Make sure to send out a welcome message after the subscription process is complete. If the welcome message lands in the spam/bulk folder, subscribers will know to look for it there, and, at the same time, be more likely add you to their address books. Another reason to do this is in case subscribers mistakenly gave you an incorrect email address – the fact that they never received your message will clue them in on this possibility.
Finally, assuming the welcome message is received, this is a great way to reiterate the value of your messages and as well ask again for inclusion in subscribers’ safe lists.
Tell them what you told them
Email-message real estate is, of course, valuable, but even so there is benefit in using a small piece of this real estate to remind your subscribers in every message you send out. If you are providing instructions on how the subscriber can do this, you may also want to track who clicks on your FAQ and use this an indicator for the subscriber’s appreciation of your messages. Possibly, too, you may see a benefit in performing a periodic whitelisting campaign and can use the clicks to target to those subscribers who presumably have not added you to the safe list.
B2B and other mail clients
Many ISPs and anti-spam engines use this logic: Contact in address book = safe sender = whitelist these emails for inbox delivery.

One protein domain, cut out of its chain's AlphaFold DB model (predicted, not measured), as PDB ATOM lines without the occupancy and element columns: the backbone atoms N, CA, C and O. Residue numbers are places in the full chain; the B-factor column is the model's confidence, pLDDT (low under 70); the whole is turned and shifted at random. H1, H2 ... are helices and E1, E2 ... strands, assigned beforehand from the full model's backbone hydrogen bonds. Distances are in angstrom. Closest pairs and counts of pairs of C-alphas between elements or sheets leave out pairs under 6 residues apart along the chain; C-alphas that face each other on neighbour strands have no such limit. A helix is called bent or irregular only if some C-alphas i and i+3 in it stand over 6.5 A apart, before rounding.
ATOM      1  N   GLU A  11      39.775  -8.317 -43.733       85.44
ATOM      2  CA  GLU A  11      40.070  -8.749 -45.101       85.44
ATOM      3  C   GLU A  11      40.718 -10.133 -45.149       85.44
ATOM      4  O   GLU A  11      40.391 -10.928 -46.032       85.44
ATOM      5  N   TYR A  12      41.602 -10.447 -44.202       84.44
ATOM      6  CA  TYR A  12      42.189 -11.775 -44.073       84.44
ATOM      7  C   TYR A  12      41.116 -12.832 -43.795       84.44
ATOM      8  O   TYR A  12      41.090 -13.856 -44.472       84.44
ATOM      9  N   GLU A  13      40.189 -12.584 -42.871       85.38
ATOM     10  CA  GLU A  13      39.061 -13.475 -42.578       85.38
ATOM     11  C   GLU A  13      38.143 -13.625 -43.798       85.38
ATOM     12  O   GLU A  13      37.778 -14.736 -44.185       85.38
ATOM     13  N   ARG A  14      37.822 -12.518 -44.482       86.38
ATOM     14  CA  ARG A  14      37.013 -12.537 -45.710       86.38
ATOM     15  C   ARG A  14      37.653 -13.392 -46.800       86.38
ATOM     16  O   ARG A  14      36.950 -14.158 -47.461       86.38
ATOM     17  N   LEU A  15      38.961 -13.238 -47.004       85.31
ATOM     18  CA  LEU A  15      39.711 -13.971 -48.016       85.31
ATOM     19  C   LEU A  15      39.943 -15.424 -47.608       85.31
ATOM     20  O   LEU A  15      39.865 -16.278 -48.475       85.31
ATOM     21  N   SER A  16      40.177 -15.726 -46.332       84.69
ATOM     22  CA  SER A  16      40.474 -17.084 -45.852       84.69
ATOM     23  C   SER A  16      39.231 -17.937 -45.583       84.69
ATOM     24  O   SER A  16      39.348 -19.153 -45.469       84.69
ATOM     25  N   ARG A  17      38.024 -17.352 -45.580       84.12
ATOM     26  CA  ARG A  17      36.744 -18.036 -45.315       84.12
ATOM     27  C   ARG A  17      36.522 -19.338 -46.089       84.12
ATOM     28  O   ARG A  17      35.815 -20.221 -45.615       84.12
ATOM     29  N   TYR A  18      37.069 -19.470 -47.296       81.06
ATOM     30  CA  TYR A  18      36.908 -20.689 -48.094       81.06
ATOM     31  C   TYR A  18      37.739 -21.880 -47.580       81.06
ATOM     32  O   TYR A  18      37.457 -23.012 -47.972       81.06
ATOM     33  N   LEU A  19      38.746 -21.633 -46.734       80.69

Outlook 2007, for instance, has two different databases: “contacts and “safe senders”. The junk filter that comes with Outlook by default considers “contacts” as “safe senders” (i.e. “also trust emails from my contacts”). As such, emails sent from contacts bypass the Outlook junk filter program, providing a deliverability boost to the inbox. In other cases, the anti-spam setup may be different where an “edge” server is in place that performs the filtering even before the message comes near the mailbox. For example, many corporations deploy MS exchange server with Forefront, an anti-spam solution that can be configured to “read” each recipients’ “safe senders” list and then make the appropriate filtering decisions at the network edge.
There are, again, some third-party solutions that work in a similar way. Some read the recipient’s safe sender’s list automatically and others require the recipient to manually import. In the end, though, the net effect is the same.
It, of course, will take time for Yahoo’s inbox-sorting feature to gain widespread user adoption, but it meanwhile has some interesting implications on other debated questions such as “the best time to send”. Timing the sending of your message so it lands at the top of the inbox just as your subscriber logins becomes less important. Similarly, over- sending to your subscriber who has you listed in his/her contact list also becomes something more important to watch out for. The last thing you want is to annoy your subscriber by monopolizing real estate in the contacts-only view, which may cause you to lose your privileged position in your subscriber’s address book.
Best practices becoming must practices
The beauty of permission-based email marketing is that, as the industry evolves and new features and enhancements are released by ISPs and anti-spam companies, it works in your favour as a permission-based email marketer . Good marketing practices are, in the end, where the industry is converging and those who follow suit will enjoy happier subscribers, better deliverability, and a higher ROI.
This entry was posted on Friday, June 26th, 2009 at 2:12 pm